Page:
I guess I have been delaying the update of the blog because once I move to September, I have to talk about Nannie. On the first day of September, 2012, my Nannie passed away. It was a very sad day indeed. Of course I have known and loved Nannie my entire life. But, once I began to have children, rambunctious little boys of my own, I began to really feel a lot closer to her. I knew she was one of the few people who really understood what I was going through with them. And, I knew her experiences had been much harder than mine. Her first husband died when her boys were 9, 6, 4 and 1. She told me once about how her youngest, Samuel, was just taking his first steps. She was so excited for her husband to get home from work, to show him what Sammy had accomplished. Unfortunately, that's the day Charlie died in a car accident. He never got to see Sammy take those steps. It was 1950. I can't even imagine. She had been a teacher before having her boys, so, she returned to teaching. Eventually, she and her boys ended up in Jackson, she taught school, bought a house in 1955 and stayed in Jackson for the rest of her life. I admire her for so many reasons. Raising 4 boys on her own, having not only a bachelors degree in those days, but also a masters degree, teaching through integration, putting 4 boys through college, remarrying in 1977 and losing that husband to a heart attack in 1982. She lost a son and a grandson. But, Nannie remained the sweetest and most kind person you might ever meet. You would have never known all she had endured. One thing she said to me, not too long ago, sticks with me, and has really become my mantra over the past few years. The boys and I were visiting her apartment and I was going around behind them, removing breakable things from reach. Nannie sort of laughed and said, I used to do that same thing when the boys and I would visit Auntie (her step-mother-in-law). Then she said, her father-in-law came up behind her and patted her on the back one day and told her, don't worry Helen, they won't be young forever. That has really stuck with me and I try to remember it when they boys are all over the place. Another thing I remember was when Luke was born, she said to me, you know, I won't be around to see him grow up, and that makes me sad (she was 92 at the time). I said, Nannie, don't say that! But, of course it was true and that makes me sad. In the last few months of her life, I really understood the phrase, "this mortal coil" and was, in a small part, glad for her that she was finally released. But, I will miss her still, undoubtedly. She's an inspiration and I hope I can live my life half as well as she lived hers.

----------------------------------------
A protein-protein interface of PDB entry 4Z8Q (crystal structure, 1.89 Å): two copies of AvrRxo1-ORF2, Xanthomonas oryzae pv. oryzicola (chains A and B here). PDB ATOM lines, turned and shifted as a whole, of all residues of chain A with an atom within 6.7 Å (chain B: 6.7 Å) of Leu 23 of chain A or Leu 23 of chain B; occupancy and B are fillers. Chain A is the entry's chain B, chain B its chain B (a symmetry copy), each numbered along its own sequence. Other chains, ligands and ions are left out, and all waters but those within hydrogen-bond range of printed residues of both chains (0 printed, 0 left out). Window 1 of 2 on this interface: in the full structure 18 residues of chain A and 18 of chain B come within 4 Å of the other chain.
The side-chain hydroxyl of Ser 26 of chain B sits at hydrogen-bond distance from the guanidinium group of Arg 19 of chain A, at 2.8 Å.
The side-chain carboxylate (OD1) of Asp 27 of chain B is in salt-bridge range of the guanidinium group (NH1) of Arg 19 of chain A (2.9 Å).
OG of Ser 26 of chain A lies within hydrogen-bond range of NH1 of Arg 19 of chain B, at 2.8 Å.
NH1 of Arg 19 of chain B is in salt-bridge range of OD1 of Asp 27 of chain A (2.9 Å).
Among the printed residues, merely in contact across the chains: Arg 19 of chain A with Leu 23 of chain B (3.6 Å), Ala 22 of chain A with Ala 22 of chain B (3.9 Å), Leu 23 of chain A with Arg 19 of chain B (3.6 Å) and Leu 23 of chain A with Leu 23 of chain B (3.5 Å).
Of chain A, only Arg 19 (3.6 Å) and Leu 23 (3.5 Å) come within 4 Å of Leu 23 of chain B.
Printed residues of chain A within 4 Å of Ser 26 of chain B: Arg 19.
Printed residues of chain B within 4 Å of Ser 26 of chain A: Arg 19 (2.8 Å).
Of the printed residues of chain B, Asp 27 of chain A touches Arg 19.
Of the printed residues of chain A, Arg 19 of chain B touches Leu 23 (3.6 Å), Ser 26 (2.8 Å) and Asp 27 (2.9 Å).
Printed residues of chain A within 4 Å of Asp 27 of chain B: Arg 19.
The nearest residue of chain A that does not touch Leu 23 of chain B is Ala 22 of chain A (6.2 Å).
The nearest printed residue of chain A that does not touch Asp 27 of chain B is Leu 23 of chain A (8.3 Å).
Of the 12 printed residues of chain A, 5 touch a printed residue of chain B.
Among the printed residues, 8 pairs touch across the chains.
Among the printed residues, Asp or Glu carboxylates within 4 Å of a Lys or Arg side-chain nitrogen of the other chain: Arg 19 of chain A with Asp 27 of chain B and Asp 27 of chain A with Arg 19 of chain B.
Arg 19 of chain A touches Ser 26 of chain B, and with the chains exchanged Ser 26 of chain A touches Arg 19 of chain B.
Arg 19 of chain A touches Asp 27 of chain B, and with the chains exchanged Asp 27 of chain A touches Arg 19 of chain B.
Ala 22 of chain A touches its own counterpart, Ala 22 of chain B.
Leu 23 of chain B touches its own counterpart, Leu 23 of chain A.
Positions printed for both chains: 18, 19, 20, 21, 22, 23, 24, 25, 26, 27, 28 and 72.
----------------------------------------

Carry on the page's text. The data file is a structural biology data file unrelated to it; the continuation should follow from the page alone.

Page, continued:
A few pictures of Nannie and my boys:
Helen McCall Burnett passed away peacefully on Saturday, September 1, at the Orchard in Ridgeland, Miss. following a brief illness. She was 97.
A longtime Jackson resident, Mrs. Burnett was retired from the Jackson Public School System where she taught second grade at Duling Elementary, Davis, Lake and schools in Prentiss, Laurel, Seminary and Richton. She was a graduate of Belhaven College and obtained a Masters of Elementary Education at Mississippi College.
Mrs. Burnett was a longtime member of Trinity Presbyterian Church. She was an avid bridge player and loved her regular bunko group. She was a member of Cosmos, Maids and Matrons, La Mercredi and other organizations and was a devoted reader.
She was the daughter of Sam and Katie Lee of Prentiss. She was preceded in death by her husband, Charles O. McCall, and second husband, Wylie D. Burnett; a son, Samuel H. McCall, sisters Vivian Braddock of West Point, Kathryn Downing of Laurel, and Mildred Livingston of Prentiss, and a grandson, Charles O. "Chuck" McCall III.
Mrs. Burnett is survived by sons Charles O. McCall Jr. and Douglas L. McCall, both of Madison, and Mike McCall of Jackson; and a step daughter, Marilyn (Bill) Michael of Joplin, Mo.; and grandchildren Celia (Jeff) Wilson of Haslet, Texas, Jeff McCall of Ridgeland, Michael McCall of Washington, D.C., Angela (Lee) Thigpen of Jackson, and Neil (April) Carter of Jackson, and nine great grandchildren.
Friends and family will long remember her kind and gentle spirit, disagreeable only when her beloved Atlanta Braves would lose a game. An aspiring pianist who played by ear, a young Helen Lee would steal away to the Belhaven music hall basement where she would delight her classmates with a little ragtime. She often played piano during assembly programs at schools where she taught. The family extends appreciation to devoted friends Dr. David and Cynthia Gandy, longtime neighbor Annie Bess Hinton, caregiver River Lee Moore and the Orchard staff for their loving support.
Memorials may be made to Trinity Presbyterian Church, 5301 Old Canton Rd., Jackson, MS 39211, or French Camp Academy, One Fine Place, French Camp, MS 39745.